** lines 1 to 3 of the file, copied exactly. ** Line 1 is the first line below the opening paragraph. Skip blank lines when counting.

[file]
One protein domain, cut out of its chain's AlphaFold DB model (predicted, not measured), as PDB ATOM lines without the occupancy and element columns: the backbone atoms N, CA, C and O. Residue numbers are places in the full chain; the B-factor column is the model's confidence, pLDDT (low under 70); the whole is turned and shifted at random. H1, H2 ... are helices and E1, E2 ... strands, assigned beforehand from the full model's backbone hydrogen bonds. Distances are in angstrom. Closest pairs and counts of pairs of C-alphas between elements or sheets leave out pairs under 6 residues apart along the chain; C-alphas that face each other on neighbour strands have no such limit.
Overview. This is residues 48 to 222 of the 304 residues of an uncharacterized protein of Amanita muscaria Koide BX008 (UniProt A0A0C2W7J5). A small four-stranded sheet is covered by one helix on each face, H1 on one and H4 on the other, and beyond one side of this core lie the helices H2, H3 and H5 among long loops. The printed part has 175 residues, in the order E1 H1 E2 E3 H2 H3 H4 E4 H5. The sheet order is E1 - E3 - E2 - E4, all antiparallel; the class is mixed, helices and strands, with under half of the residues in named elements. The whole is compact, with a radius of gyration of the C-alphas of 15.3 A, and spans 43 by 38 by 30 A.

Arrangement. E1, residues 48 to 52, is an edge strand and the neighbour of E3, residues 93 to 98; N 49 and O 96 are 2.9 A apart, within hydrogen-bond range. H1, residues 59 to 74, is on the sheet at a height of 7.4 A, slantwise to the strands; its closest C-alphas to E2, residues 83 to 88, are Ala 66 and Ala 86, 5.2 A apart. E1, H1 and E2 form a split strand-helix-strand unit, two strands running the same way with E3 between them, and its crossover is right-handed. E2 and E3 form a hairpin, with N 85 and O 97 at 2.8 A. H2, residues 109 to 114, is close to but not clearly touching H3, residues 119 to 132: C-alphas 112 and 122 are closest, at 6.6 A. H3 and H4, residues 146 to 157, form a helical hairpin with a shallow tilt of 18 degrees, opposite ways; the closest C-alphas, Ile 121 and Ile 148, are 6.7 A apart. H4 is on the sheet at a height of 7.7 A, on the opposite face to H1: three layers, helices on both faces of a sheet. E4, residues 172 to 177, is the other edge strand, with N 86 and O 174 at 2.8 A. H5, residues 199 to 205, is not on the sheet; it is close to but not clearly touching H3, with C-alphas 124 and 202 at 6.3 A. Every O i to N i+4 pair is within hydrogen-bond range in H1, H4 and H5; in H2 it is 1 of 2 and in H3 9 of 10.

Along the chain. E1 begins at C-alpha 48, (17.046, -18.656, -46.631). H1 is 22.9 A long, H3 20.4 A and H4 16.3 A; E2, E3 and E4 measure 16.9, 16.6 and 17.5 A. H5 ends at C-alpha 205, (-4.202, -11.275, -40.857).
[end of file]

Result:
Overview. This is residues 48 to 222 of the 304 residues of an uncharacterized protein of Amanita muscaria Koide BX008 (UniProt A0A0C2W7J5). A small four-stranded sheet is covered by one helix on each face, H1 on one and H4 on the other, and beyond one side of this core lie the helices H2, H3 and H5 among long loops. The printed part has 175 residues, in the order E1 H1 E2 E3 H2 H3 H4 E4 H5. The sheet order is E1 - E3 - E2 - E4, all antiparallel; the class is mixed, helices and strands, with under half of the residues in named elements. The whole is compact, with a radius of gyration of the C-alphas of 15.3 A, and spans 43 by 38 by 30 A.

Arrangement. E1, residues 48 to 52, is an edge strand and the neighbour of E3, residues 93 to 98; N 49 and O 96 are 2.9 A apart, within hydrogen-bond range. H1, residues 59 to 74, is on the sheet at a height of 7.4 A, slantwise to the strands; its closest C-alphas to E2, residues 83 to 88, are Ala 66 and Ala 86, 5.2 A apart. E1, H1 and E2 form a split strand-helix-strand unit, two strands running the same way with E3 between them, and its crossover is right-handed. E2 and E3 form a hairpin, with N 85 and O 97 at 2.8 A. H2, residues 109 to 114, is close to but not clearly touching H3, residues 119 to 132: C-alphas 112 and 122 are closest, at 6.6 A. H3 and H4, residues 146 to 157, form a helical hairpin with a shallow tilt of 18 degrees, opposite ways; the closest C-alphas, Ile 121 and Ile 148, are 6.7 A apart. H4 is on the sheet at a height of 7.7 A, on the opposite face to H1: three layers, helices on both faces of a sheet. E4, residues 172 to 177, is the other edge strand, with N 86 and O 174 at 2.8 A. H5, residues 199 to 205, is not on the sheet; it is close to but not clearly touching H3, with C-alphas 124 and 202 at 6.3 A. Every O i to N i+4 pair is within hydrogen-bond range in H1, H4 and H5; in H2 it is 1 of 2 and in H3 9 of 10.

Along the chain. E1 begins at C-alpha 48, (17.046, -18.656, -46.631). H1 is 22.9 A long, H3 20.4 A and H4 16.3 A; E2, E3 and E4 measure 16.9, 16.6 and 17.5 A. H5 ends at C-alpha 205, (-4.202, -11.275, -40.857).